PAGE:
Appendix – stonework, plants, notices, names, cafes & pubs, etc..
History & Time Line
Glossary, Maps & Credits
Contents & Links
Each of the 13 Wall Trail sections starts with the “basics” – these are for every reader, including those who want to walk the Walls speedily (taking, perhaps, a little more than an hour to walk the whole trail). “Basics” are followed by “details” – more details about this bit of the trail. Next come “views” – describing things that can be seen from the trail but which are beyond the Walls and ramparts come next. “Off-trail extras” are mainly less than 100 metres walk from the trail and many of these bring their rewards within 20 metres. Then at the end of each section of the trail come brief “stories”.
For information on short term closures like those for ice the phone number is now 01904 551551, from 8.30 -5.30 Monday to Friday. This takes you to an operator at “Smarter York” who should have had an email informing them of any closures; these should also be posted on the City of York Council Website.
The information here was compiled and checked in 2013, and has been continually updated since then. Please tell us if you discover any mistakes or changes.
It is intended to keep improving and updating the guide sections – so suggestions for such changes are welcome. Please email your suggestions to firstname.lastname@example.org
The text is copyright to Simon Mattam and The Friends of York Walls. No part of the following pages may be reproduced in any form without the permission of the author, and by giving him full acknowledgement for the work.
You are however welcome to download and print a copy of all or part of the PDF text for personal use. No commercial use must be made of this text or images.
Maps, drawings and images are copyright to their owners as stated in the “Credits” section.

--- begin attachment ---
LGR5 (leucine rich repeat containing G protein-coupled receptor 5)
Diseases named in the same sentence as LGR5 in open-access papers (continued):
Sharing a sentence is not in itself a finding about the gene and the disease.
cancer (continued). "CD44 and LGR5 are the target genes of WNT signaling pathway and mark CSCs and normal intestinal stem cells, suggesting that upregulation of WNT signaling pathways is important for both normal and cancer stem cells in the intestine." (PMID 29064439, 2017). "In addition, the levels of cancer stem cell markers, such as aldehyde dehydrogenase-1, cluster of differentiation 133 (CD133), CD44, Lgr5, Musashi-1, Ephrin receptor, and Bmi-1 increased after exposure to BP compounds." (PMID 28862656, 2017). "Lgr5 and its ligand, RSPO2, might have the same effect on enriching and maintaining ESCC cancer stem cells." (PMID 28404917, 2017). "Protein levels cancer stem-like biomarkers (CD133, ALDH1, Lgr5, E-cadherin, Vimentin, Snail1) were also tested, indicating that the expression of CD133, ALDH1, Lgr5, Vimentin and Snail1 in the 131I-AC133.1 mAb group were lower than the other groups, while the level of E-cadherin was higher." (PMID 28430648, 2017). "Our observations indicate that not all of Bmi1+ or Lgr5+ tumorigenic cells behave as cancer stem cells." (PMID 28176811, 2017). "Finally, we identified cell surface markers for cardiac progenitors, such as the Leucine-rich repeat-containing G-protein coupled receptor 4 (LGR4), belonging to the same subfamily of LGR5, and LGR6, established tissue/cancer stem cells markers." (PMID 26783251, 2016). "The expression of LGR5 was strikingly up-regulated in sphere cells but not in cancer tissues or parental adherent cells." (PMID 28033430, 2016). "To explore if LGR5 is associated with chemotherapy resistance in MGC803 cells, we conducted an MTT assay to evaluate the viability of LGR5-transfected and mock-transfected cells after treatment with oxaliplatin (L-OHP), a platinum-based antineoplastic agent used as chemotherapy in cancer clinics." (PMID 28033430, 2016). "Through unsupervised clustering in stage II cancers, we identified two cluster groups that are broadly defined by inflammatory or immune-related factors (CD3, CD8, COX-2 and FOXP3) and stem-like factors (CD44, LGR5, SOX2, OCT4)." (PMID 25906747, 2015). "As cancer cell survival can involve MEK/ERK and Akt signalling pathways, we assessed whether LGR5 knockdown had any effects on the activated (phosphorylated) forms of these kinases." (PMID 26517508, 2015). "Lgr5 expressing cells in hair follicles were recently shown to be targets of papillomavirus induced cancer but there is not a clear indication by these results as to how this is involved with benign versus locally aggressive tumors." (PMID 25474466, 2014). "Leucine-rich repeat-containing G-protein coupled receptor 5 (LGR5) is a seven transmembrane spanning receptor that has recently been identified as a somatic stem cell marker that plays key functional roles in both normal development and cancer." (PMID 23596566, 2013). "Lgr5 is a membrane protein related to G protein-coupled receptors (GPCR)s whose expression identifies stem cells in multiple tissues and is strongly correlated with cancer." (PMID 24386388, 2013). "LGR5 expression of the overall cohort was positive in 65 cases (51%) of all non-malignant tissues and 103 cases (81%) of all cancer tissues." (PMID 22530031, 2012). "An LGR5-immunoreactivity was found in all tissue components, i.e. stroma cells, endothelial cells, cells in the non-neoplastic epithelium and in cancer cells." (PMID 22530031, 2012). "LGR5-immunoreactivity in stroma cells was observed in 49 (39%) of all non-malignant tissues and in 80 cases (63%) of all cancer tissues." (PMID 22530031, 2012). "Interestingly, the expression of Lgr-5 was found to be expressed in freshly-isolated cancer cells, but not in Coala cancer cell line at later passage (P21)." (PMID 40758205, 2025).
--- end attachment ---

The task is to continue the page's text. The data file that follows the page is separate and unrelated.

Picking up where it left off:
A similar guide, with a detailed index, and many of the pictures as used in these web pages, is in print and sold for about £6. See : “A Walking Guide to York’s City Walls” by Simon Mattam. Eboru Publishing [ISBN 978 0 9929002 0 5]. It was published in 2014 but is updated on its Facebook page [ www.facebook.com/walkyorkwalls ]
The web pages Walls Trail – HOME, INTRODUCTION and OVERVIEW contain some small sections of repeated text. This has been done to aid the clarity when viewing these as individual pages.
LINKS TO TRAIL PAGES :-
THE FOLLOWING PAGES WILL CONTINUE TO BE EDITED AS UPDATES AND CORRECTIONS ARE INCORPORATED
LINKS TO ALL TRAIL PAGES :-
Wall Trail: Overview
The Trail: Section 2. North Corner (Bootham Bar to Monk Bar)
The Trail: Section 4. East Corner, part1 (Monk Bar to the river Foss)
The Trail: Section 5. East Corner, part2 (Along the River Foss to the Red Tower)
The Trail: Section 6. East Corner, part3 (Red Tower to Walmgate Bar)
The Trail: Section 8. South Corner, part1 (Walmgate Bar to Fishergate Postern)
The Trail: Section 9.South Corner, part2 (Fishergate Postern to the river Ouse)
The Trail: Section 10. South Corner, part3 (River Ouse to Micklegate Bar)
The Trail: Section 12. West Corner, part1 (Micklegate Bar to the river Ouse)
The Trail: Section 13. West Corner, part2 (River Ouse to Bootham Bar)
Wall Trail: Appendix (with more on stonework, plants, notices, names, cafes & pubs, etc..)
Walls Trail: Glossary, Maps & Credits
Walls Trail: Contents & Links
A printable list of Walls Trail pages QR Codes & Links
Layout, text and all content is copyright to the Friends of York Walls.
Any comments, errors / corrections, etc. to email@example.com
A similar guide to this on-line guide is also in print, and sold for about £6.00
See “A Walking Guide to York’s City Walls” by Simon Mattam. Eboru Publishing – ISBN 978 0 9929002 0 5.
It was published in 2014, but is updated on its Facebook page HERE